The costs of full recovery

I don’t always agree with Speaking Up boss and Social Enterprise Ambassador, Craig Dearden-Phillips, but his column in this week’s Third Sector is spot on. He firmly demolishes the umbrella-body sponsored nonsense that is ‘full cost recovery’ (FCR).

FCR isn’t an entirely bad idea in principle. It’s a positive alternative to those situations where grant funders want to give organisations money to do a project but specify that none of the money can go towards your ‘core costs’. The intention of this method of grant-funding is to ensure that grant money is spent on the projects that it’s meant to fund.  The practical result of it is that it discriminates against any organisation that has a staff team but doesn’t receive an ongoing grant for those staff members to just turn up.

They have the choice between taking responsibility for a project which their permanent staff team do not manage and play no role in – which reduces the arguments for undertaking it at all and possibly raises the question of whether it can be covered under their insurance – or cross-subsidising the work their staff do with funding from other activities.

So FCR is better than the active and artificial exclusion by funders of costs that you would take into account if you were pricing a job in the market place.

But – as Dearden-Phillips outlines – FCR has no place whatsoever in the world of trading and tendering for contracts, however much the eternally ludicrous Compactites (the Compact, it’s like a legal agreement that’s not enshrined in law and which nobody agrees to) suggest it does.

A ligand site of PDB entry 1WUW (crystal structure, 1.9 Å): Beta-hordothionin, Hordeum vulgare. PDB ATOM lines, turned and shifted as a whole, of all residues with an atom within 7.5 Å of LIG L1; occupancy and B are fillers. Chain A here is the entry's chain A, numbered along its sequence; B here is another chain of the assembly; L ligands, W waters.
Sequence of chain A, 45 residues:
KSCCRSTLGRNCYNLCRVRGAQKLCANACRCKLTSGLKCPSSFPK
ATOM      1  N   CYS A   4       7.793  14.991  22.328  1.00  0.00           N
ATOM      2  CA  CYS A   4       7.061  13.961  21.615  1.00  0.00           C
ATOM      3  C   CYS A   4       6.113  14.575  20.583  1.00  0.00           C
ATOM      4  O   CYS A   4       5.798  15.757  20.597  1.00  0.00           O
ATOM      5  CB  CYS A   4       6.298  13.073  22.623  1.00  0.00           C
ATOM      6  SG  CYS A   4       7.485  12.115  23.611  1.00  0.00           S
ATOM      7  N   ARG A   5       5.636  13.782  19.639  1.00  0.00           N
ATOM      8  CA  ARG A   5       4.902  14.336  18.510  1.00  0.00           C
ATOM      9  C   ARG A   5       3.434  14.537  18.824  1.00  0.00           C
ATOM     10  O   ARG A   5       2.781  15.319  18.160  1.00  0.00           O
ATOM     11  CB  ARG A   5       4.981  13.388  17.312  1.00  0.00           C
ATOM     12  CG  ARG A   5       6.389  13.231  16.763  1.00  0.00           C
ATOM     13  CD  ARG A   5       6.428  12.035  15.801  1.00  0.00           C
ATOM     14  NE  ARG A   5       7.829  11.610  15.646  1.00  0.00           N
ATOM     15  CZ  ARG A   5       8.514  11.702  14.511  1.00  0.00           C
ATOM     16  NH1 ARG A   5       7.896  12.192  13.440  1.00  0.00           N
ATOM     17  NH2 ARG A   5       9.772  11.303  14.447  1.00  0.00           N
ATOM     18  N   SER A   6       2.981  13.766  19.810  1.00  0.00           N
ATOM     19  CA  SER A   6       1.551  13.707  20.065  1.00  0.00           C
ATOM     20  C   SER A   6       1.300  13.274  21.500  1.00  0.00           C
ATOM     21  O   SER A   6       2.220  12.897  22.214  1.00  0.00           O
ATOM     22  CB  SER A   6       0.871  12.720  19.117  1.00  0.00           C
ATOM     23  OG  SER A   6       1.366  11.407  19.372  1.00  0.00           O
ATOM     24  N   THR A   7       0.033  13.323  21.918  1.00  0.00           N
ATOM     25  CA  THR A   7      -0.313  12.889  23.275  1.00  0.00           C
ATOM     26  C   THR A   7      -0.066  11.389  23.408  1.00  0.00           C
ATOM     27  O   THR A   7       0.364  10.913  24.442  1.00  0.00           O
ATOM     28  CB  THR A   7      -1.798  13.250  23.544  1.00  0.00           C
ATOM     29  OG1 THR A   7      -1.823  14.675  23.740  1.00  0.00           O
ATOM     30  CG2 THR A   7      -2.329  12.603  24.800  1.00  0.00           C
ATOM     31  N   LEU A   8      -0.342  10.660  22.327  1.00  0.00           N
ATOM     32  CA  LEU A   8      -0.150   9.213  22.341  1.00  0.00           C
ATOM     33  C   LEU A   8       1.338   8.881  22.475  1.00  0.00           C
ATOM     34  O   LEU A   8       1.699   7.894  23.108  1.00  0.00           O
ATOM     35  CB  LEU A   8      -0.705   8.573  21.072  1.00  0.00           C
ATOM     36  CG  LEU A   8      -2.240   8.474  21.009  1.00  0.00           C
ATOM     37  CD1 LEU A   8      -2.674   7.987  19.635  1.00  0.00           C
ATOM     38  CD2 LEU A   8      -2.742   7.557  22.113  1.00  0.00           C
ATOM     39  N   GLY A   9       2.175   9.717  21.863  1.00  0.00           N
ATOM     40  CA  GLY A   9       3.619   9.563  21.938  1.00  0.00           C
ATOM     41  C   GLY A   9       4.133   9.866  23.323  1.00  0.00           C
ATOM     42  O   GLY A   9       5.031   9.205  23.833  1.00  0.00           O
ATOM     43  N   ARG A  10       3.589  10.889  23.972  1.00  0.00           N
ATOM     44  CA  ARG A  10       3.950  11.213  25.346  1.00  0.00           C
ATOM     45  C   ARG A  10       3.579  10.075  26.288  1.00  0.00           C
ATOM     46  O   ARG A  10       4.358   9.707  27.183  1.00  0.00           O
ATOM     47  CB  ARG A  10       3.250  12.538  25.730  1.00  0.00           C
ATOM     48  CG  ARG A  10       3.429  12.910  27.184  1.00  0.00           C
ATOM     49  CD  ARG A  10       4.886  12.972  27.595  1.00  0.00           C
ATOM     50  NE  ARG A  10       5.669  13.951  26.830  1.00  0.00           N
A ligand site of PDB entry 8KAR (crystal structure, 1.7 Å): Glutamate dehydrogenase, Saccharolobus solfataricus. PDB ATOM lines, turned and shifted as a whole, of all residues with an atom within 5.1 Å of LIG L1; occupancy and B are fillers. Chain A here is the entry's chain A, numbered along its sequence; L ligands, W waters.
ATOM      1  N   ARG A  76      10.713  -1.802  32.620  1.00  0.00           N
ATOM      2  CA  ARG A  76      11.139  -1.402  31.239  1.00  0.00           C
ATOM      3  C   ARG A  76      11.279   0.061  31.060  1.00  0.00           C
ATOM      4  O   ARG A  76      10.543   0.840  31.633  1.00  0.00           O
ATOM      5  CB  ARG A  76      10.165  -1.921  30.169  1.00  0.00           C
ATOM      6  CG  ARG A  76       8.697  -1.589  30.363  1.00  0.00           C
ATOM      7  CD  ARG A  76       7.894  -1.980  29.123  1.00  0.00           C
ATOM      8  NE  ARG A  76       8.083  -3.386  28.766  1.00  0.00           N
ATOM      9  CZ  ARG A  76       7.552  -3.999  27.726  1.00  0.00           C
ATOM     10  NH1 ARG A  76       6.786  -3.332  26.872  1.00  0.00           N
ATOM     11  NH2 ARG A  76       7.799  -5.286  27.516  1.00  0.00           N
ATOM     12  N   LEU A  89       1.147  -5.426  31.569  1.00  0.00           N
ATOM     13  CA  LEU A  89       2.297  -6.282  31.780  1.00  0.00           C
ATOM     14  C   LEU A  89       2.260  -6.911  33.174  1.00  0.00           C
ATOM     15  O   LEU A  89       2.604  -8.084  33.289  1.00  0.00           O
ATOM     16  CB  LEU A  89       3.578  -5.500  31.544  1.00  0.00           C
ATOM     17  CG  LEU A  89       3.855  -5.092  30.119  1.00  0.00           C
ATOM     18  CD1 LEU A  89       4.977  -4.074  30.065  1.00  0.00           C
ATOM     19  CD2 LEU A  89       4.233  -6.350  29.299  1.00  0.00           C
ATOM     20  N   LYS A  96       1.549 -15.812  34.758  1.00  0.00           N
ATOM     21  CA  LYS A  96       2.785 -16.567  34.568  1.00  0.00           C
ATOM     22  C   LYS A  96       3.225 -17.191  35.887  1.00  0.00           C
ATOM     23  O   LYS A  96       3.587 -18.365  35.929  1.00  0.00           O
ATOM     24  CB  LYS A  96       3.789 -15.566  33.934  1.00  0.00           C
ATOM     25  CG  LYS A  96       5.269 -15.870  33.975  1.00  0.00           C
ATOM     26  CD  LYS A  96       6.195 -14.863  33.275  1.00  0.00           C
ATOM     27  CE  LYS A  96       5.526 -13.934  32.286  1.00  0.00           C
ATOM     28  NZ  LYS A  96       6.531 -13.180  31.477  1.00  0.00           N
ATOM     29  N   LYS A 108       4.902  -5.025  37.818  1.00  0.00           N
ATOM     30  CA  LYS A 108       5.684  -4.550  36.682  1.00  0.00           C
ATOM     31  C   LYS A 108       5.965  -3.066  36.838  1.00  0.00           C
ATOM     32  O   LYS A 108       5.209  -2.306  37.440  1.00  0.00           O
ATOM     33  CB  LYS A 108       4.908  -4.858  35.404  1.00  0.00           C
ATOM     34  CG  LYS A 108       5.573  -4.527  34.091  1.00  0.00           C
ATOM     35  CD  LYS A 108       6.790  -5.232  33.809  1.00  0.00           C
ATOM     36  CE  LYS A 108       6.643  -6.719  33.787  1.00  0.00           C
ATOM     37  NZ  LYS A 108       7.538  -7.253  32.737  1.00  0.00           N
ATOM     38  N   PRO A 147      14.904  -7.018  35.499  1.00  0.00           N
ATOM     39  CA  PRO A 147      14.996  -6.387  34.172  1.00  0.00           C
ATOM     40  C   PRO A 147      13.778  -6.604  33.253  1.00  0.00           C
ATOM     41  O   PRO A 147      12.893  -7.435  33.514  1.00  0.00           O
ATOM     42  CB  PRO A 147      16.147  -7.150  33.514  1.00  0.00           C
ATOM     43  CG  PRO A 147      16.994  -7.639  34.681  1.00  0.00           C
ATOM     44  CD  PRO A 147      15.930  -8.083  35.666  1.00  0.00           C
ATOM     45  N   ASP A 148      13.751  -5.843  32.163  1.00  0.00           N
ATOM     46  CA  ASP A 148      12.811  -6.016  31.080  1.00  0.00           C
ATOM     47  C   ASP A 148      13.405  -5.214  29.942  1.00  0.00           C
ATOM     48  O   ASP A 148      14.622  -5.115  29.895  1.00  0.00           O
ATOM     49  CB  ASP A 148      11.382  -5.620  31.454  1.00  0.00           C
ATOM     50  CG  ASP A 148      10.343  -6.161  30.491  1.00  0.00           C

As a company tendering for a contract your questions are:

(a)   what are requirements of the contract?

(b)  what is the price you are willing to fulfil them for?

The abstract idea of ‘full cost’ is utterly meaningless in a market system. In industries where the main cost is labour, your full costs are whatever you decide they are.

If a commissioning organisation won’t meet your full costs, you either reduce costs, do the work at a loss on the basis of its wider value or you don’t do the work.

And, of course, this is already the reality for most small organisations trying that are trying to establish themselves. You go to some commissioners with a tender for some work. They say “that’s great but will you do it for £75,000 instead of £110,000”.  You say “what about my full costs?”  They say, “well, we’ve got a budget of £75,000 and some work that needs doing, do you want it or not?”

If you’re a small, unknown start-up organisation local dignitaries are indifferent to this slight against your full costs. And you definitely do want it because £75,000 is a lot more use to a small start up organisation than nothing. So you make it work by finding ways to do things more efficiently and/or working later.

As Dearden-Smith points out, this also works the other way and – once you’ve developed your services and your reputation and can do things well for less money than what commissioners are prepared to pay – you can make a profit.

For larger charities and established local providers there’s more scope to insist on your right to your full costs but it’s not clear who benefits from this.

I think it’s completely reasonable for contracts and funding to be awarded on the basis of factors other than the lowest price. And none of this is an argument in favour of commissioners underfunding contracts to the extent that the only way they can be done within the budget is badly. Organisations who deliver better services at a higher cost can and should make the case for being paid to do so but, as Dearden-Smith says, it’s not an organisation costs that are of interest to the purchaser (or the wider public), it’s the value that the organisation offers for the money.

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